Waipakihi

So lucky with the traffic on Friday night! We got to the Urchin campsite at the end of Kaimanawa Road at around 10.15pm. Urchin campsite has ample grassy sites (compared with gravelly Waitaha Valley/Waikoko campsite); it’s about a 10-minute drive between the two.

So lucky with the weather, too – a clear sky and no wind. The clear sky was great because we got a good view of the lunar eclipse that night. And no wind is always a good thing when you’re putting up tents on a Friday night. In fact, I really appreciated the still conditions on Friday night because I wasn’t that familiar with my new hiking tent, let alone putting it up in the dark, and with my head torch malfunctioning despite fresh batteries, I thought there was a good chance I’d be plunged into permanent darkness at any moment. So I hadn’t done a particularly good job of it and if the wind had gotten up, I’d likely have woken with the tent collapsed on top of me.

On Saturday morning, we had a quick side trip to the intriguingly named Pillars of Hercules – rather underwhelming – and drove on to the start of the Umukarikari track. The first two hours were largely uphill but at a reasonably comfortable gradient, rising from 700m to about 1250m as we got to the start of the open tops. We reached the track’s highest point close to the hill named Umukarikari (1591m).

Into the open, Saturday AM
View toward Rotoaria with flat-topped Hikurangi on the horizon (R)
Ruapehu, Ngaruhoe, Tongariro

So lucky with the weather all day on Saturday! It could not have been more perfect: pleasantly warm, a brilliant blue sky with distant cloud only beyond Taupō, and the lightest of cooling breezes. We spent about 3 hours walking along the poled route on top of the Umukarikari Range, including an hour’s worth of breaks, and then descended toward Waipakihi hut (at about 1100m). All up, we tramped it in 6.5 hours (DOC suggests 6-8 hours for the 14km trip).

Lunch stop, Saturday
Destination in sight!
Descending to Waipakihi

It was good to arrive at the hut before 3pm, knowing we had hours left to enjoy the warm day. Waipakihi has two six-person bunkrooms, with a kitchen/dining room in between. We took over one of the bunkrooms and three of our group set up tents. No one else had yet arrived but by the end of the day, 24 were sleeping in the hut or camping outside. Some relaxed on the deck or the grass at the front, others went down to the river to cool off, or chatted with later arrivals. The hut had been upgraded only the day before with a new toilet and wooden slats replacing the old (saggy) spring bases on the bunks.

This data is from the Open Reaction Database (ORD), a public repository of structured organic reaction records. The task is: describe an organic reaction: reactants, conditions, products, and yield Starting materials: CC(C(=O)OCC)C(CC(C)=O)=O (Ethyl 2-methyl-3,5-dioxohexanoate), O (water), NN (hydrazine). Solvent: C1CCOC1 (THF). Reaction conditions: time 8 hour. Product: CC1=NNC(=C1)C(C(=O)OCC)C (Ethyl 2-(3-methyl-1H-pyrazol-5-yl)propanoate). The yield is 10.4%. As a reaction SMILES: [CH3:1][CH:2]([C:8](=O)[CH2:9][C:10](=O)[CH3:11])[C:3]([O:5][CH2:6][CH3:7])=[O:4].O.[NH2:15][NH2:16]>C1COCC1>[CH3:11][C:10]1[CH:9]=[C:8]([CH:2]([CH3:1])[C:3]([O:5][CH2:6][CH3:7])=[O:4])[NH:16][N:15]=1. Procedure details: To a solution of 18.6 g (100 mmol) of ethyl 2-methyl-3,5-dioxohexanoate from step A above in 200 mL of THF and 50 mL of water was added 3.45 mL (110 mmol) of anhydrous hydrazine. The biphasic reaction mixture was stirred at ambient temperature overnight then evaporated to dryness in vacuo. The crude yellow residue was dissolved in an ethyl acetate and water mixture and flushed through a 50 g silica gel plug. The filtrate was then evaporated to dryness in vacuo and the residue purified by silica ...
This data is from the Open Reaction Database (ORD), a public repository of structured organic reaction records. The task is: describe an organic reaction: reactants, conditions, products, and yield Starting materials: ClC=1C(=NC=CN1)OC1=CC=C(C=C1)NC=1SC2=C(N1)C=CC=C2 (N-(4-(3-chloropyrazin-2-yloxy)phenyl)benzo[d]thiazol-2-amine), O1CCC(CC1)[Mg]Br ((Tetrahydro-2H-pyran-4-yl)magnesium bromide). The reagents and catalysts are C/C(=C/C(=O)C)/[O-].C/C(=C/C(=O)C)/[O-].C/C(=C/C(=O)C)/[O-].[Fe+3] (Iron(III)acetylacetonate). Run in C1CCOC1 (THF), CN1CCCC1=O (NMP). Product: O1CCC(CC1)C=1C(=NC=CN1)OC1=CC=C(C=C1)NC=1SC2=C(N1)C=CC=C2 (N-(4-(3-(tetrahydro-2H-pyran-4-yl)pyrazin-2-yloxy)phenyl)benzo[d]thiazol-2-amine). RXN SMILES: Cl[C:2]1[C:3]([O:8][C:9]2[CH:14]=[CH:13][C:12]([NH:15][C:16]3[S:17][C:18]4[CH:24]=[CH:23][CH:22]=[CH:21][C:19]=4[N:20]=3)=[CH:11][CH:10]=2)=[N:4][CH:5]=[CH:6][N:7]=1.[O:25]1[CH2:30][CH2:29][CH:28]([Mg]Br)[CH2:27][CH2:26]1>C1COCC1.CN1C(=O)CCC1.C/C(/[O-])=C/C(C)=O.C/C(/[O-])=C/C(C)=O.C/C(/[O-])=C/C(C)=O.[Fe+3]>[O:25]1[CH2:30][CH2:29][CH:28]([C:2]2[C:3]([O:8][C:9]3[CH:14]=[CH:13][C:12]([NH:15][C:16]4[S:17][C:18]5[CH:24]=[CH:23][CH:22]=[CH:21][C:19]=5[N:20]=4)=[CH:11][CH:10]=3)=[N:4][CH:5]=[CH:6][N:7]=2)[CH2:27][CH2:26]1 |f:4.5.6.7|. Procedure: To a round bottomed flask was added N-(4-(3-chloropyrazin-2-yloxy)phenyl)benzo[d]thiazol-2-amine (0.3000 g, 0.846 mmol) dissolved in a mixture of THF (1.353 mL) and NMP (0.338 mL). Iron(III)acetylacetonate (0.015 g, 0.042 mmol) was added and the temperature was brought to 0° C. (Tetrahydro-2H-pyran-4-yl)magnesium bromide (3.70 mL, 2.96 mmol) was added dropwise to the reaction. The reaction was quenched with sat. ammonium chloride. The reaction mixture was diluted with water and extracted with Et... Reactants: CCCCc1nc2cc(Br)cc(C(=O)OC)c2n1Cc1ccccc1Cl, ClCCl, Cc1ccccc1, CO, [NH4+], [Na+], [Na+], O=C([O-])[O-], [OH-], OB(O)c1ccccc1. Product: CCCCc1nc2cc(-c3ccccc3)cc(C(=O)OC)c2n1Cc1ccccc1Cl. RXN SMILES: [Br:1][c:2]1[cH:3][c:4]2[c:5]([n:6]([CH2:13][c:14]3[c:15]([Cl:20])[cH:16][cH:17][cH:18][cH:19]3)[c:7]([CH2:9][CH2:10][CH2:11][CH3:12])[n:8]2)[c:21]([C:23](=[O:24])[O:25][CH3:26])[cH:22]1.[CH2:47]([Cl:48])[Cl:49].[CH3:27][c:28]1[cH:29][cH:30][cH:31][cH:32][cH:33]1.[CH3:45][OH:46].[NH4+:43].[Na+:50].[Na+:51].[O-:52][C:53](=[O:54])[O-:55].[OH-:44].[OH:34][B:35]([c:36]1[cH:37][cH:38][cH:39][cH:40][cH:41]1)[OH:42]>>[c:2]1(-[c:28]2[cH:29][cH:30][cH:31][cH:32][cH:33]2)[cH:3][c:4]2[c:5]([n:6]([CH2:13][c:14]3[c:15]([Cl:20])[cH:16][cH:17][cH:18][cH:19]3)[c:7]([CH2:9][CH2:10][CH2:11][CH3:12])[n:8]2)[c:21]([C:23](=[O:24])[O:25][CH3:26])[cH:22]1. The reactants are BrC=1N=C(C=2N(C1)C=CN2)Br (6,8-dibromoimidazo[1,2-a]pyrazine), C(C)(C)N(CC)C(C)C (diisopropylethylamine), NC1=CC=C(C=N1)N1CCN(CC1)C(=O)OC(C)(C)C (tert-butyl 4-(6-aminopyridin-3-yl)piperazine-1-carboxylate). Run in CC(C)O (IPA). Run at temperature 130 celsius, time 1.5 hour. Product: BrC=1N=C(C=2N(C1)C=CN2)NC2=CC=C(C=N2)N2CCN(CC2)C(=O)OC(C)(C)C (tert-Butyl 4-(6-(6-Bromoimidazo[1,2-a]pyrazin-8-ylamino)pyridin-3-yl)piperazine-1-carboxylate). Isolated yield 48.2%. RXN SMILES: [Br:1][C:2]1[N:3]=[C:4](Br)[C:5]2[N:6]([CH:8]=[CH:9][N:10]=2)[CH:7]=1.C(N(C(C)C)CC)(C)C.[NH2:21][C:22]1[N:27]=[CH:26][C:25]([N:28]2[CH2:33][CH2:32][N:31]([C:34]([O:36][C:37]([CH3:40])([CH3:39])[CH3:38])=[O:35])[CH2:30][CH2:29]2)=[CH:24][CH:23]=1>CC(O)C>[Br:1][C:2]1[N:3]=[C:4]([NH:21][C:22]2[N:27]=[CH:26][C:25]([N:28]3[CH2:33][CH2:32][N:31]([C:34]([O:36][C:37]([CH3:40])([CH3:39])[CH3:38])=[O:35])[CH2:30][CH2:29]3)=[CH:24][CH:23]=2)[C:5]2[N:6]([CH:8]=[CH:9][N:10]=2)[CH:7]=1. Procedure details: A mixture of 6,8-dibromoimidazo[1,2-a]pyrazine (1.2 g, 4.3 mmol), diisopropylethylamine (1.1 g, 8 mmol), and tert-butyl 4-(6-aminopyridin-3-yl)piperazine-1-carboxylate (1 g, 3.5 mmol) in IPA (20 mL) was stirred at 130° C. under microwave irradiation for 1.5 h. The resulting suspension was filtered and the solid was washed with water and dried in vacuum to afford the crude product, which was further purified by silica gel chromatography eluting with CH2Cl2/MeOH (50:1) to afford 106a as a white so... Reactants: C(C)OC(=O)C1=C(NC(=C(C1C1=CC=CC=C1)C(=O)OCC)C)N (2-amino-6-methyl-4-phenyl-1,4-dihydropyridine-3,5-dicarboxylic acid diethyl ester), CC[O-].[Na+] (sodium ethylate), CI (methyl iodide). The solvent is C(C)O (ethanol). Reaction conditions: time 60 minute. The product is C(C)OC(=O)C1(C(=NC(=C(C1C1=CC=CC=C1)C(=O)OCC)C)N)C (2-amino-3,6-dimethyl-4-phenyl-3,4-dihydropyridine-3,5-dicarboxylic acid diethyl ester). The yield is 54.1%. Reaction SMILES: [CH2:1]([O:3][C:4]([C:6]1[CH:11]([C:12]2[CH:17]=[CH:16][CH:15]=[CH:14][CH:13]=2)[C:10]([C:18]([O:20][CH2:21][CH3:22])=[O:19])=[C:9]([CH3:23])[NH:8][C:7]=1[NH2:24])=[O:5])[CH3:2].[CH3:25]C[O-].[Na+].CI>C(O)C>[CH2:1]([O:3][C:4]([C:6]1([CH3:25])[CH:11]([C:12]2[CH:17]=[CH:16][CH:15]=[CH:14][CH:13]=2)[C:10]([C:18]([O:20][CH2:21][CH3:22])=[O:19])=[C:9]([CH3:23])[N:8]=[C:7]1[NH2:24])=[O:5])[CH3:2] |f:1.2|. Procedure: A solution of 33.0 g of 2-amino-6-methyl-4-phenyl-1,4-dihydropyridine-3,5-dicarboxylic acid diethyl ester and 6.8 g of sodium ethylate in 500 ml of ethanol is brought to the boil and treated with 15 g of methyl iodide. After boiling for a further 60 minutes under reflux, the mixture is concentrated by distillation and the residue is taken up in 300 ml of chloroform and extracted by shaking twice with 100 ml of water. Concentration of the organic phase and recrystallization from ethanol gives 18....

Waipakihi hut
Relaxing in front of the hut

Dinner was macaroni with a tomato and vegetable sauce (plus mushrooms or bacon as preferred) with grated cheese. Charlotte, who had to pull out the day before the trip, contributed her delicious home-made ginger crunch, which was very much enjoyed (also by some lucky hunters who were offered the last few pieces).

On Sunday morning the weather was cool and misty and by the time we reached the tops, we were keen to move onward and out of the mist as efficiently as possible. The DOC sign said 5-7 hours for the return journey and our keenness proved pretty efficient, taking us 5 hours, including a few short breaks.

Heading for the tops, Sunday
Into the mist, Sunday

Now for some concluding comments from the team:

Annabelle: I loved hearing and seeing the kākā playing together on Saturday morning as we packed up our tents. I was in awe of how clear the Waipakihi River was, and how some people braved a refreshing dip after the tramp.

Tom: I’m really glad that for my first club trip I had a great bunch of people and a great track to walk.

Howard: I enjoyed the company and the banter, and also people taking time to appreciate the interesting natural history (botany, geology, etc)!

Sara: I enjoyed the challenge and the varied landscape as we climbed up and over the tops, from native bush to volcanic views to then endless mountain ranges and the track stretching as far as the eye could see.

Monique: I liked that we got to use the large deck sited to enjoy the afternoon sun.

Cindy: It was just so nice doing an overnight trip again after a year of rehab on my ankle. It felt so great to be away. Getting to the hut nice and early and having time to relax in the sun and swim in the river was fantastic.

Karen: What I enjoyed the most was that after almost a year of not going on any tramps that I didn’t collapse in exhaustion, and I loved the little swim I had in the river.

A very enjoyable trip, and one I’d be happy to repeat.

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